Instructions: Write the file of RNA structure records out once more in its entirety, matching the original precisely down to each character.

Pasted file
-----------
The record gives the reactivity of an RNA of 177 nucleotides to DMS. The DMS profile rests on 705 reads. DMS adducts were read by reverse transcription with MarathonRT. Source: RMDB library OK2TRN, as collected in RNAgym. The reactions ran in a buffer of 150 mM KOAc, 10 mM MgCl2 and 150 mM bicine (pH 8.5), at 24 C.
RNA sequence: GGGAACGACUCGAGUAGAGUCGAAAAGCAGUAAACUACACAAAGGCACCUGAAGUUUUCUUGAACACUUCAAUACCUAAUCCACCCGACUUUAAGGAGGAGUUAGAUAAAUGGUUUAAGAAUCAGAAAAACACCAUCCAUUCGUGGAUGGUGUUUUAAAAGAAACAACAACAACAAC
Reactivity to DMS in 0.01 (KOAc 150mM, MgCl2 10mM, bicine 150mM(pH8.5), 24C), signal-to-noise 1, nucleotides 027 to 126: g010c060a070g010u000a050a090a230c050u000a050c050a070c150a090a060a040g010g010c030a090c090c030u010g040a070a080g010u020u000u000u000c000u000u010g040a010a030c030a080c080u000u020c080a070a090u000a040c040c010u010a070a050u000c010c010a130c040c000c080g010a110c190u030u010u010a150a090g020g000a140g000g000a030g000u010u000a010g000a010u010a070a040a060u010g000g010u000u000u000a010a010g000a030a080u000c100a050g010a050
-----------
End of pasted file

The record gives the reactivity of an RNA of 177 nucleotides to DMS. The DMS profile rests on 705 reads. DMS adducts were read by reverse transcription with MarathonRT. Source: RMDB library OK2TRN, as collected in RNAgym. The reactions ran in a buffer of 150 mM KOAc, 10 mM MgCl2 and 150 mM bicine (pH 8.5), at 24 C.
RNA sequence: GGGAACGACUCGAGUAGAGUCGAAAAGCAGUAAACUACACAAAGGCACCUGAAGUUUUCUUGAACACUUCAAUACCUAAUCCACCCGACUUUAAGGAGGAGUUAGAUAAAUGGUUUAAGAAUCAGAAAAACACCAUCCAUUCGUGGAUGGUGUUUUAAAAGAAACAACAACAACAAC
Reactivity to DMS in 0.01 (KOAc 150mM, MgCl2 10mM, bicine 150mM(pH8.5), 24C), signal-to-noise 1, nucleotides 027 to 126: g010c060a070g010u000a050a090a230c050u000a050c050a070c150a090a060a040g010g010c030a090c090c030u010g040a070a080g010u020u000u000u000c000u000u010g040a010a030c030a080c080u000u020c080a070a090u000a040c040c010u010a070a050u000c010c010a130c040c000c080g010a110c190u030u010u010a150a090g020g000a140g000g000a030g000u010u000a010g000a010u010a070a040a060u010g000g010u000u000u000a010a010g000a030a080u000c100a050g010a050